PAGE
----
Since the law is the same for all, the government will be able to take action against those individuals, organisations and institutions, no matter who they are. Besides, social media platforms, or any such organisation, will not be able to do business in India unless it is registered under this law.
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2) Preventing information theft – no company will be able to access the information stored on your phone without your permission. If they do, the government can take legal action. I think that the government of India is particularly concerned about children’s information being misused.
3) Forming a policy-making and regulatory board – they will also have the power to judge. They will listen to the questions of both the plaintiff and the defendant so as to take the necessary decision.
Government agencies won’t be bound by this law. The Indian government has left such a gap in the draft bill. That is, central agencies and intelligence can access the personal database of any citizen. They need any permission.
What kind of texts are stored on your phone, with whom you took a selfie two years ago—the central government will be able to access all this whenever it wants. But, the state governments will not have this right.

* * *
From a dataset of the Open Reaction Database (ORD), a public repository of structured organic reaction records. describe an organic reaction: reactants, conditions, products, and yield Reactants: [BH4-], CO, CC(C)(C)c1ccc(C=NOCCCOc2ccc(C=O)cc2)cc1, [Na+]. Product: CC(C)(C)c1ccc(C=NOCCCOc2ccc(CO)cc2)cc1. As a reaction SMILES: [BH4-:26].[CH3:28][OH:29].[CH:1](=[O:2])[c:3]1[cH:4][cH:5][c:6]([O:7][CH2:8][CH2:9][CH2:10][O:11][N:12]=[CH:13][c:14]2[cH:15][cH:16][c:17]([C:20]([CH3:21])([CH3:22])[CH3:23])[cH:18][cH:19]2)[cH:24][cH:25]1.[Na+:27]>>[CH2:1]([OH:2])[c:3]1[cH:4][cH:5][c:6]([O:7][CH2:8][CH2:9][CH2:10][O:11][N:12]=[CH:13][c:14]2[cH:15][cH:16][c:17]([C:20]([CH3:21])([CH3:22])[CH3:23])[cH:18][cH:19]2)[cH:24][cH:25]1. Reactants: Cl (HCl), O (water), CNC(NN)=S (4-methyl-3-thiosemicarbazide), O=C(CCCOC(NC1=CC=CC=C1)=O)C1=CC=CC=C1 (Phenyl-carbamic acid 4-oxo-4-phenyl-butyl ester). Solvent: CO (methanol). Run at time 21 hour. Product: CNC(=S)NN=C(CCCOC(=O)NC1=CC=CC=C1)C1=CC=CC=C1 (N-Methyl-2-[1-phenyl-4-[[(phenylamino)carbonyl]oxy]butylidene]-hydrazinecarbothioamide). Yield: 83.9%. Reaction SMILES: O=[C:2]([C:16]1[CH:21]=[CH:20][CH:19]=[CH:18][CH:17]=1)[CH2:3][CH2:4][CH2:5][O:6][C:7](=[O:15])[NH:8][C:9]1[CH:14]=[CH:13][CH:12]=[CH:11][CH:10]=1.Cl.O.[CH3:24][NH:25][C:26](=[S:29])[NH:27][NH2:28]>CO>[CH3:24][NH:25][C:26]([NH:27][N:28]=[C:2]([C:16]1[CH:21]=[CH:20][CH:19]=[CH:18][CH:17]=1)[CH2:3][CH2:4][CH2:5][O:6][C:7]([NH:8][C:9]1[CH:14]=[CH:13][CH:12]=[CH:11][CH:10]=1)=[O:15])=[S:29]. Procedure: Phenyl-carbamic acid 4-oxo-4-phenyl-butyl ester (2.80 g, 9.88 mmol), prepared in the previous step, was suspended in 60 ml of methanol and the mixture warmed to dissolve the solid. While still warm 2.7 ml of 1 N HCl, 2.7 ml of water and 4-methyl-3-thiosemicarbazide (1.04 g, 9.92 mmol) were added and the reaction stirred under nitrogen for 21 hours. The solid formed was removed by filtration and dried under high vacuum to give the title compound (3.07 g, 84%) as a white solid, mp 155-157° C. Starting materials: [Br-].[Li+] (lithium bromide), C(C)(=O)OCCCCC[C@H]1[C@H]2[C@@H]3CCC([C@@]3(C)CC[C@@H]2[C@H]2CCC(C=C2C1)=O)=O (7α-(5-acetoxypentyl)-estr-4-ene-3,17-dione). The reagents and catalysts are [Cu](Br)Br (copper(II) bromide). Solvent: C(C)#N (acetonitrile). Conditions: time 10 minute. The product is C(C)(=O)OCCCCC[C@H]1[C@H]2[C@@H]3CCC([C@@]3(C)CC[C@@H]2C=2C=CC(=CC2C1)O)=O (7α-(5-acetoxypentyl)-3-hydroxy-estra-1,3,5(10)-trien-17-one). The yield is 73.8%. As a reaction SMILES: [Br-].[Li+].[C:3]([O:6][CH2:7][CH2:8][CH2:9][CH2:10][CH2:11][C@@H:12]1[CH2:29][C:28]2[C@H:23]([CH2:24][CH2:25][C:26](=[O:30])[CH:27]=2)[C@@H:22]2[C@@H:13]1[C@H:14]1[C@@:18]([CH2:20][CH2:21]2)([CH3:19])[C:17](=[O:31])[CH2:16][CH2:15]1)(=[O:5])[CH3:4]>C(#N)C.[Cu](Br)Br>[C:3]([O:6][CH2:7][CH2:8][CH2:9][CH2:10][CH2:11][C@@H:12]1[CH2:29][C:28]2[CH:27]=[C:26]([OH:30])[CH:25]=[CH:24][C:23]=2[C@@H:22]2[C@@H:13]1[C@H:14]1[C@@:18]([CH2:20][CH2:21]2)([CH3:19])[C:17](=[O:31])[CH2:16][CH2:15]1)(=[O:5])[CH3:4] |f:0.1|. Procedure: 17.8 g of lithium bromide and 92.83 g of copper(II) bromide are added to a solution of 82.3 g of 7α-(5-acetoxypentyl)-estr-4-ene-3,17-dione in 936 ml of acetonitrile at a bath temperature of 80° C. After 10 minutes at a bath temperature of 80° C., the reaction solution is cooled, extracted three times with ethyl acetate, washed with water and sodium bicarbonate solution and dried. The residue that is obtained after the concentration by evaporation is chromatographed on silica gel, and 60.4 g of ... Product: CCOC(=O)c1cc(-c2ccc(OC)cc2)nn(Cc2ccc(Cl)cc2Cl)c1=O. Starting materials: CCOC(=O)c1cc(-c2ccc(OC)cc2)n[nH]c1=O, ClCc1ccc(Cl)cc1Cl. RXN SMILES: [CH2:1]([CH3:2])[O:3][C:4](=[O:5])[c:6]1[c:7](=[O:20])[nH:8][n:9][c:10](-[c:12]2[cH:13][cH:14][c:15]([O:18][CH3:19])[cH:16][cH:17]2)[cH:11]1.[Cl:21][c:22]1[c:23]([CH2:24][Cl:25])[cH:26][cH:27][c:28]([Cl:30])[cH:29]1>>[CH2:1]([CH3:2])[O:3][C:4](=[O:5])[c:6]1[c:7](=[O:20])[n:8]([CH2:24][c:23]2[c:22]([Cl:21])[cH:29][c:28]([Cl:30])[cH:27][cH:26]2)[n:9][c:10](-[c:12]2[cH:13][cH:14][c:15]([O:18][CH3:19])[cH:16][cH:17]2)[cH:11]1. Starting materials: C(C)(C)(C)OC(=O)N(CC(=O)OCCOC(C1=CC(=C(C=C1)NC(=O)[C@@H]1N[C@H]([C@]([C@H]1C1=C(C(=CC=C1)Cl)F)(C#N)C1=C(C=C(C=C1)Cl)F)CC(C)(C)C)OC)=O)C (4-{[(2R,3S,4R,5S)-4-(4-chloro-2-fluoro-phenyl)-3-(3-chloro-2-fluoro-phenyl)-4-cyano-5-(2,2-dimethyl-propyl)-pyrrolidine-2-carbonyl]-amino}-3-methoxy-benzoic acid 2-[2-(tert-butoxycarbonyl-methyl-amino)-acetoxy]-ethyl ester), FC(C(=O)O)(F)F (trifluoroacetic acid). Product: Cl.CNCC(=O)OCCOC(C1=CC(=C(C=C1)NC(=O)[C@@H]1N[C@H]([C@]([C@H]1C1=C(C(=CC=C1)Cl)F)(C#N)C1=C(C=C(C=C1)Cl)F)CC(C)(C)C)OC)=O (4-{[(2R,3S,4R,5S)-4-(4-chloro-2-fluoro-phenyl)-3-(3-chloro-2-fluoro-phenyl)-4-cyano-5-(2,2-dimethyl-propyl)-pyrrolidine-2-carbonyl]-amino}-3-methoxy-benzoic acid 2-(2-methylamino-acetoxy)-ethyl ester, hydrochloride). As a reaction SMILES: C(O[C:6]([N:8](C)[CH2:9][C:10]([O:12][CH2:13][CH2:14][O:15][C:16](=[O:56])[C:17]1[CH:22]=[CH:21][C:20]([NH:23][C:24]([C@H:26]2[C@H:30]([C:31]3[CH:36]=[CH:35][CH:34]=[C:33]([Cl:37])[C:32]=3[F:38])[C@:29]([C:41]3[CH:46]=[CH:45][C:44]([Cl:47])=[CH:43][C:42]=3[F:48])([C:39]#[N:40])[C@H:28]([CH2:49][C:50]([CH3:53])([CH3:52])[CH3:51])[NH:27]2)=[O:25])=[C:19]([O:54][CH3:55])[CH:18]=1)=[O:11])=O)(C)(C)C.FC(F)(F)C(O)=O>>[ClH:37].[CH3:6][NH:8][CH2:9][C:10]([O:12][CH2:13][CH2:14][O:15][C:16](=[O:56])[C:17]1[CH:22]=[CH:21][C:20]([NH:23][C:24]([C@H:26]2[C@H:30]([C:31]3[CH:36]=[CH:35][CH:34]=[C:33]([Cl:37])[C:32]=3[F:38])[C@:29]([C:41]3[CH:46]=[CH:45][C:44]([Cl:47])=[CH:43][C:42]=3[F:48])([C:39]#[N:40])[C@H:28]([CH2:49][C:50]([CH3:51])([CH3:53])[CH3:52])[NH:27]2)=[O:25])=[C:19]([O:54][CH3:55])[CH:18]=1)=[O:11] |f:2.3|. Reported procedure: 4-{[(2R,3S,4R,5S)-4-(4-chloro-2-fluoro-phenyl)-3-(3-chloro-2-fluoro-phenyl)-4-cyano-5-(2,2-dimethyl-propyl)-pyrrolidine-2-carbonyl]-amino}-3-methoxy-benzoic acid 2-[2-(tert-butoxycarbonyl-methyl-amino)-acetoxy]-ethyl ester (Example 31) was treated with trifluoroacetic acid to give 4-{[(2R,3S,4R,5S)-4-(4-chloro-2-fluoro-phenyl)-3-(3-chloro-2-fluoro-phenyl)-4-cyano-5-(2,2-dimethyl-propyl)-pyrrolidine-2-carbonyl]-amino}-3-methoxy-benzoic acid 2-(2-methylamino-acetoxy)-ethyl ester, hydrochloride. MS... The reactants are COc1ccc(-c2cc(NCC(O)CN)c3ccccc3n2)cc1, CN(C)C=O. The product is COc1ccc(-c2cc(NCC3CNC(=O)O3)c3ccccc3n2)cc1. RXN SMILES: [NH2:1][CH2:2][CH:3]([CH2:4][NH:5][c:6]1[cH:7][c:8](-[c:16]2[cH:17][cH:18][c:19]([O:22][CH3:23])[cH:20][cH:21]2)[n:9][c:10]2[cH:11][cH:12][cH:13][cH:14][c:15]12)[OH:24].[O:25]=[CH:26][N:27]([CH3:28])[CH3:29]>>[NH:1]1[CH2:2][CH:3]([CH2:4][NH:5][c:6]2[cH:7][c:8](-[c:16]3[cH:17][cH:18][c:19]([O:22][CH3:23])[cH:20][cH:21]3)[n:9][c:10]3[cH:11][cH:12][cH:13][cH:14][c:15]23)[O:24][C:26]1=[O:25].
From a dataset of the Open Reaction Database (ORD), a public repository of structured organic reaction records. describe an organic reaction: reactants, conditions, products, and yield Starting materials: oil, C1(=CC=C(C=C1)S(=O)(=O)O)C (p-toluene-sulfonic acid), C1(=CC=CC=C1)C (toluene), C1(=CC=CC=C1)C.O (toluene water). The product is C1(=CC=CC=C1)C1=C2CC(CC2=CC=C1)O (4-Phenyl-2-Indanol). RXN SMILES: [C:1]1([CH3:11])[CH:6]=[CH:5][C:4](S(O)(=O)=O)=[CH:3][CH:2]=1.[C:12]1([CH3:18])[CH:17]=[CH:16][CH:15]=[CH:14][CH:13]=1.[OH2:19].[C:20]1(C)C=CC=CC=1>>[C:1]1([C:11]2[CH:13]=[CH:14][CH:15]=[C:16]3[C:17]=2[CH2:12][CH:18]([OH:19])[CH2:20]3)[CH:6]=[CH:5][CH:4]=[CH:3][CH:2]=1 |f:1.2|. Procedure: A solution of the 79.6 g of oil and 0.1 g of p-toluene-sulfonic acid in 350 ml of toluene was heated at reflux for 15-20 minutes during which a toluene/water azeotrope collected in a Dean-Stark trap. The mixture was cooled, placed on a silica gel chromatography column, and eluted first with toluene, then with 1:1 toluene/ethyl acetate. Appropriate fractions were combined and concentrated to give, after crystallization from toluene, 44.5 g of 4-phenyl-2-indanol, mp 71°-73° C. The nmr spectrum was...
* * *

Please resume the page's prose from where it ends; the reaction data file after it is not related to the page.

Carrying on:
What if you go to court against the state in such a case? The government will say that, “This is our legal right. We have to do it for the sake of national security.” You too will have to come back with a bowed head.
The debate around Pegasus, a spying software, entered the Indian parliament and Supreme Court. Everywhere, there was one question: did the government use Pegasus to snoop on prominent Indian citizens via their phones?
The centre has given various answers. Its minister told the parliament that neither the administration nor its agencies had done anything out of the ordinary. Central government lawyers have claimed in the court that everything was done in the interest of national security.
The question remains: has the government violated the right to privacy of ordinary citizens? The Israeli company which makes the software only sells it to governments. In other words, only a government authority could have used it against the citizens of India.